Hip dysplasia in Shih Tzus will cause afflicted dogs to walk or run with an altered gait, similar to a bunny-hop. The dog begins to resist any movement that requires full extension or flexion of the rear legs. It will experience stiffness and pain in the rear legs after exercising and on first rising in the morning. Climbing stairs becomes difficult if not impossible. Some dogs will limp and are less willing to participate in normal daily activities, including walks they formerly enjoyed.
It appears that the amount of calories a dog consumes, especially during its fast-growth period from three to ten months, has the biggest impact on whether or not a dog genetically prone to hip dysplasia will develop the disease.
Obesity can increase the severity of the disease in dogs that are genetically susceptible and the extra weight will intensify the degeneration of a dog’s joints and hips. Dogs who are genetically prone to hip dysplasia and also are overweight, are at a much higher risk of developing hip dysplasia and eventually arthritis.
Exercise can be another risk factor. Dogs genetically susceptible to hip dysplasia may have an increased incidence of the disease if they are over-exercised at a young age. Moderate exercise like running and swimming is best for exercising young dogs.
Because hip dysplasia is primarily an inherited condition, there are no products that can prevent its development.
Through proper diet, exercise, and a daily regimen of Winston’s Joint System, you can slow, and sometimes halt, the progression of this degenerative joint disease while providing your dog with relief from pain.
Winston’s Joint System offers a safe, effective, healthy long-term solution to canine joint pain and arthritis. This unique formula has helped thousands of dogs boost their immune system for more robust health, and regain their mobility and strength to walk, run, and play longer and happier. And this makes their human happy, too.
Winston’s is a food-grade joint supplement developed to do more for your pet than simply treat painful symptoms. It actually helps rebuild joint strength and health, and keeps tails wagging without putting your dog on a lifetime regimen of potentially dangerous drugs.
You might also want to consider providing your dog with an orthopedic bed which distributes the dog’s weight evenly and reduces pressure on its joints. It’s perfect for dogs with hip dysplasia or arthritis.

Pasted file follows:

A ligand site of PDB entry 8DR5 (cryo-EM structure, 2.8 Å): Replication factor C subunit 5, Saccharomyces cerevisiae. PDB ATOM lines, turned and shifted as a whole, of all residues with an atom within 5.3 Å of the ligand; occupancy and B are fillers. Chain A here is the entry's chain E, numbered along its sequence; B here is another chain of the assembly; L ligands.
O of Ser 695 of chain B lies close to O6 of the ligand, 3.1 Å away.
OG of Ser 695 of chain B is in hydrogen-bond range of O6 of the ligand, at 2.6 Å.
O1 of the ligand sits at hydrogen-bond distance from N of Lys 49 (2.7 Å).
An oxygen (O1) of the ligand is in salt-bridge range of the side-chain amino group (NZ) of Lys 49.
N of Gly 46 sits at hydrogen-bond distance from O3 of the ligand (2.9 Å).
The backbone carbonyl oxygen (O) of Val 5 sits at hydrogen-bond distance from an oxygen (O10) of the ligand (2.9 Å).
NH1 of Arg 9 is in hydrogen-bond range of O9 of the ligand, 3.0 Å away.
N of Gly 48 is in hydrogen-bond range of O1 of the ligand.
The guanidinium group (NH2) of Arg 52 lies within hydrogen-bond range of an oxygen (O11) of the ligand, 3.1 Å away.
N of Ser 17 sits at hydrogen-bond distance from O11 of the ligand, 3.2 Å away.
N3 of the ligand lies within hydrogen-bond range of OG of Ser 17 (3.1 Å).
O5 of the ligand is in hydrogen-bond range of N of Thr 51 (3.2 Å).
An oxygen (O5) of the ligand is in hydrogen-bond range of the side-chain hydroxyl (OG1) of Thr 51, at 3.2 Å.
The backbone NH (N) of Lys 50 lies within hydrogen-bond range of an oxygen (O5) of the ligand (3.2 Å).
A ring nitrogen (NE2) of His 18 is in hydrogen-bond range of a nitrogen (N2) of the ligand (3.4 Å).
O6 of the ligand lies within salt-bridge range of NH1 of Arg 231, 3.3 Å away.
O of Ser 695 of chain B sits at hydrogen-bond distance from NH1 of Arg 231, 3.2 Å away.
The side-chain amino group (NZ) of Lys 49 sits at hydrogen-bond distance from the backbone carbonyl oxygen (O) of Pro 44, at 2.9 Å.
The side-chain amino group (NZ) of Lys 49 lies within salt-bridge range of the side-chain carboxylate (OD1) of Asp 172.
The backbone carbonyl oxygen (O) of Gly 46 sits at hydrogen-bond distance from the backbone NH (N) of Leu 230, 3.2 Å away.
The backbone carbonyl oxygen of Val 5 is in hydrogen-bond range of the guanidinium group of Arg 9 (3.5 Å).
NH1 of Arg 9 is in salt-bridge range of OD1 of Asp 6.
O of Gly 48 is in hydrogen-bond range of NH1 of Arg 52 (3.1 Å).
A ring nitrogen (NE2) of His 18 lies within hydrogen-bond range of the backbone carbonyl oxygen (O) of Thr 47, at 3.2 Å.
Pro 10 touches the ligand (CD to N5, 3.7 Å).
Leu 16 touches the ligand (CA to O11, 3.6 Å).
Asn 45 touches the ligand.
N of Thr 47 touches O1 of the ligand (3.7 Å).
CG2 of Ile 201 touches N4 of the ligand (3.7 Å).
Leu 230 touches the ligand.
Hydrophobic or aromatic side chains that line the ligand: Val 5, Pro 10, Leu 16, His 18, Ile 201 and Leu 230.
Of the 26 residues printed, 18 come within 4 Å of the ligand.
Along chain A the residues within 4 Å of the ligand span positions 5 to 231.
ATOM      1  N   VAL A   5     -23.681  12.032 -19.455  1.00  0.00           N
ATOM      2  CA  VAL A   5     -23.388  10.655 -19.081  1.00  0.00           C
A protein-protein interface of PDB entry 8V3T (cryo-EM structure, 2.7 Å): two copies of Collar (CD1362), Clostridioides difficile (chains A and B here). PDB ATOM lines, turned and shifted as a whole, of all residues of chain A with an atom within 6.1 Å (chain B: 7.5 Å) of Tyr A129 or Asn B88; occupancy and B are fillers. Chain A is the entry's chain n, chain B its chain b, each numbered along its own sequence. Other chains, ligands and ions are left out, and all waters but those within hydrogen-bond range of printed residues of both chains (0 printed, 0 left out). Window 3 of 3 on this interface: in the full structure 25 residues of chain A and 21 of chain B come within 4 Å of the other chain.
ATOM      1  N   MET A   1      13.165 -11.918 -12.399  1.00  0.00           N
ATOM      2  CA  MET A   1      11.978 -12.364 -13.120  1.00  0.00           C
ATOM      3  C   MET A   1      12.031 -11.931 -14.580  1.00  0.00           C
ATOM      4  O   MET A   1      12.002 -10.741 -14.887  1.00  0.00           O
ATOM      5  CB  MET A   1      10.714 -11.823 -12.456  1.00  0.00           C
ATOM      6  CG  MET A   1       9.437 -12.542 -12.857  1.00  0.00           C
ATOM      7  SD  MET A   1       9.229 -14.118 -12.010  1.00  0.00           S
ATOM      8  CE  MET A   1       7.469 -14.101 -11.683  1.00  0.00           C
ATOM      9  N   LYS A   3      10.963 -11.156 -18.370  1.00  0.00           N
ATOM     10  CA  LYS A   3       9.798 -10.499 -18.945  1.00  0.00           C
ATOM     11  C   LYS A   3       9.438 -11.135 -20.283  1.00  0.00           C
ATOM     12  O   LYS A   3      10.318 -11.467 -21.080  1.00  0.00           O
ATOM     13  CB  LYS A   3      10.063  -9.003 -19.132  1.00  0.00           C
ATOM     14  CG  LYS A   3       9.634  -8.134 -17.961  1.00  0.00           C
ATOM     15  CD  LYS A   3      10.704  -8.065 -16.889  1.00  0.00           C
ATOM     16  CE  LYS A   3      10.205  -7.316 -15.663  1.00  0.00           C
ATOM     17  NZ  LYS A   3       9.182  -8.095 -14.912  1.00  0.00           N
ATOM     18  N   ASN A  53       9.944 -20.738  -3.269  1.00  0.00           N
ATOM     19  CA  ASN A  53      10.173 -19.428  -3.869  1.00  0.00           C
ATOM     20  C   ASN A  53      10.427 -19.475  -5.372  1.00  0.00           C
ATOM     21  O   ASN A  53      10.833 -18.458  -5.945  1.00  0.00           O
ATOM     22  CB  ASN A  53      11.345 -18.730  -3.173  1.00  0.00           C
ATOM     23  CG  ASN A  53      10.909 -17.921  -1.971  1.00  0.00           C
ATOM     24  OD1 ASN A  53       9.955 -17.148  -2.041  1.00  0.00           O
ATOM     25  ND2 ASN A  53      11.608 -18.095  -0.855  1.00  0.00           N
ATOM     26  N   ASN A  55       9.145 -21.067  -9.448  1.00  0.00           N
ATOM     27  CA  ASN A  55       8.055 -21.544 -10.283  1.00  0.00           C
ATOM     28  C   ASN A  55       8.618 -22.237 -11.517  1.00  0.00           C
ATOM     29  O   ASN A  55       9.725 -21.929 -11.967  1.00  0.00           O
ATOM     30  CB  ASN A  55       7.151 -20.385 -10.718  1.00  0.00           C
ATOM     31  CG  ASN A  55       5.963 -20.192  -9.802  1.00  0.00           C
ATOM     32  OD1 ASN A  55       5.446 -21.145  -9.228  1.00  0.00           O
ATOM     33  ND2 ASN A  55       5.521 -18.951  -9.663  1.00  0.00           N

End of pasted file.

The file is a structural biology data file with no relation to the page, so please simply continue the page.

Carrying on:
If owners insisted on only purchasing an animal whose parents and grandparents were certified to have good or excellent hips, and if breeders only bred these first-rate animals, then the majority of the problems caused by hip dysplasia would be eliminated.
If you are looking to purchase a Shih Tzu now or in the future, the best way to lessen the possibility of getting a dog that will develop hip dysplasia is to examine the incidence of the disease in the dog’s lineage. If at all possible, try to examine the parents and grandparents as far back as three or four generations.
There are different assumptions on how to prevent the progression of hip dysplasia in Shih Tzus.
Poor nutrition, inadequate or improper exercise, and increased body weight may all contribute to the severity of osteoarthritis after the hip dysplasia has developed. Watching the calories your puppy or young dog consumes and preventing obesity in your dog, allowing only non-stressful types of exercise, and a daily regimen of Winston’s Joint System, are the best things you can do for your dog.
Since 1990, Winston’s Joint System and Winston’s Pain Formula have helped heal over twenty thousand dogs from all over the world. Our staff specializes in hip dysplasia, arthritis and all joint, pain and mobility issues.
There is an excellent chance we can help your dog, so please contact us at: dogshealth.com or call our toll free number at 888-901-5557.